Saturday, April 23, 2011
Grooming Your Puppy
On the sidewalks and trails of the Cape, we're seeing lots of puppies - it's that time of year - and pleasant grooming experiences should play a role in every puppy's education.
For those breeds with high grooming requirements, introducing your puppy to grooming tools and techniques early and often is a must. You want your Poodle or Schnauzer to view grooming as pleasant and stress free because they'll spend a lot of time on a grooming table over the course of their lives; a bath and clip every four to six weeks is recommended, especially when they sport a longer coat. For short haired breeds visits to the groomer may be less frequent, but they'll still need to have their nails clipped and ears cleaned regularly and you want them to take these activities in stride. It's important to note that regular grooming gives you a good, close up look at your dog to ensure skin and coat are healthy and identify any lumps, cuts or other conditions that should be seen by a vet.
Here's our approach to getting your new "fur baby" started out on the right track:
• Gently brush often, taking care to make it something your puppy looks forward to by treating or praising
• Ask your puppy to give you each paw and wiggle her toes gently.
• If you have nail clippers and feel comfortable using them, quietly clip one or two nails at a time as needed
• Look inside your puppy's ears and softly pet them, inside and out
• Bathe your puppy with warm, but not hot, water and a gentle shampoo formulated for dogs (using a "tearless" shampoo on her face).
• Many dogs don't like standing in a bath. Try using a spray hose in a sink or bath, or take your pup into the shower with you; many seem to enjoy the company. Alternatively, use a dry shampoo.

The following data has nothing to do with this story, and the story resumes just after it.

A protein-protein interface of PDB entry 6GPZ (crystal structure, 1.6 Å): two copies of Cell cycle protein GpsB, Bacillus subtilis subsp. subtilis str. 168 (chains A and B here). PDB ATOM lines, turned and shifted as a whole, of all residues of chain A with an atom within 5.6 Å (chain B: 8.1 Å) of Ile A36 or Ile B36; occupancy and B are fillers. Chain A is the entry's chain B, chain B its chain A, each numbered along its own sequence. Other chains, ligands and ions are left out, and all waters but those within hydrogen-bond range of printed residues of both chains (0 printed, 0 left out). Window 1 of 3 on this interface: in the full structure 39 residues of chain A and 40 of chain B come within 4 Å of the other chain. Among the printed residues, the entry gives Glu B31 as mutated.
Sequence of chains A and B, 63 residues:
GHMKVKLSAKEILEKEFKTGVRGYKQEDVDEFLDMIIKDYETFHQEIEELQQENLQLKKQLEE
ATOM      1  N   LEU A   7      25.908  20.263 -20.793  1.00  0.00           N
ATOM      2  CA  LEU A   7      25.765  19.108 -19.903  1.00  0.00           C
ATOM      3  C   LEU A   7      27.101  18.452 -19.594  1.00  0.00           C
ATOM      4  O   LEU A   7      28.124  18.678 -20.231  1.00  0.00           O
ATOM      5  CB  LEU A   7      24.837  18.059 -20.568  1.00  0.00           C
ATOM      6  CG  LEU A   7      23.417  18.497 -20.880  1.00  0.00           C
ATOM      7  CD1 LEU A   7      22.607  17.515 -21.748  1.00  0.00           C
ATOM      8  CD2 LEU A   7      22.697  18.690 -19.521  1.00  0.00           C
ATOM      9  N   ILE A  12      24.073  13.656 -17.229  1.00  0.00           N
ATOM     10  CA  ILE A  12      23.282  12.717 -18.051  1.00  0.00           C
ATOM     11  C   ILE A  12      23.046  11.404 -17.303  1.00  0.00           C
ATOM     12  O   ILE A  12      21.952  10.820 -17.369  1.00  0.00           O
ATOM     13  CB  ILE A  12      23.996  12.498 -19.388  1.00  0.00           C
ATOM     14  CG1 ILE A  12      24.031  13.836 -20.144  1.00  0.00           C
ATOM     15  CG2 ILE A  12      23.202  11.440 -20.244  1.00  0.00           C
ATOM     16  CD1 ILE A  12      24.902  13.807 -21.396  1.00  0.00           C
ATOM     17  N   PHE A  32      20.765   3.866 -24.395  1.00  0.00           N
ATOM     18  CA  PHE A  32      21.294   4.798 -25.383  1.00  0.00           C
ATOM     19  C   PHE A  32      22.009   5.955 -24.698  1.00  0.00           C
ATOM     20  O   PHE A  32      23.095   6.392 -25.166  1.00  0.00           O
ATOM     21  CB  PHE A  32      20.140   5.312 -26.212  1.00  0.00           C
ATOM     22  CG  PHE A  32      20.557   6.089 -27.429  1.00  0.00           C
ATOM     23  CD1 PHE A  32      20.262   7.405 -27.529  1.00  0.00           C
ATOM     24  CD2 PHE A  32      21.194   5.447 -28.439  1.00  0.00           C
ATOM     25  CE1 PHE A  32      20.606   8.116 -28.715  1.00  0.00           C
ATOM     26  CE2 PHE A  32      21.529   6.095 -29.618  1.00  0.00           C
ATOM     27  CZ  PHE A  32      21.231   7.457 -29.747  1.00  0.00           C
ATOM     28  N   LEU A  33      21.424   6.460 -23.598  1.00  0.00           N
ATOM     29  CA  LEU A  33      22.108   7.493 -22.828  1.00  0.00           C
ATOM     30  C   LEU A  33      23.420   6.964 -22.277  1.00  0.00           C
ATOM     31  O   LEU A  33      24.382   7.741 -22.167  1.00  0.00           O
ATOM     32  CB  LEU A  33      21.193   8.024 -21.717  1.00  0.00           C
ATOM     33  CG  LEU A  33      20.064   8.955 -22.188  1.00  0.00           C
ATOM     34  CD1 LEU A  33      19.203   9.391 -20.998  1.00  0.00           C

• Get your puppy as dry as you possibly can with a towel - most dogs really enjoy this step - but also introduce a blow drier gradually on a low, warm setting. Our dog Grigri likes to sit on my lap while being blow dried.
• If you have a dog you expect to keep clipped, you can use an electric razor, beard trimmer or any kind of similar gear to get your puppy used to the noise and vibration of the motor. Don't actually clip, but turn the motor on and treat your puppy, then gently touch your puppy's back and legs, pretending to clip her, all while giving her treats and praise.
• Puppyhood is a great time to train your dog to stand still while having her nails filed with an electric tool, such as the Dremel Pet Nail Grooming Kit. Many people feel more comfortable filing nails than using a nail clipper, but dogs don't usually agree! They don't like the noise and vibration on their toes, which feels a little like having your teeth drilled at the dentist. If you can condition your puppy early you can keep her nails short and smooth easily.
If you follow these steps with a positive attitude, plenty of treats and praise and always followed by a happy play time, your puppy will take grooming as a matter of course and your investment will result in a stronger bond between you and your adult dog.
Note that all the above pertains to cats too. Contrary to conventional wisdom, cats don't really mind being bathed any more than dogs do and when they've been groomed all their lives, they are just as patient and calm.
Aussie Pet Mobile Cape Cod provides puppy and kitten grooms for a nominal charge ($10 and up depending upon services provided) to help you get your little one clean and prepare her gently for adult grooming sessions; we hand dry each dog or cat - no drying cages - and provide a one to one service right outside your door. A combination of your conditioning and professional puppy grooms is the best way to plan for a stress free life on the grooming table.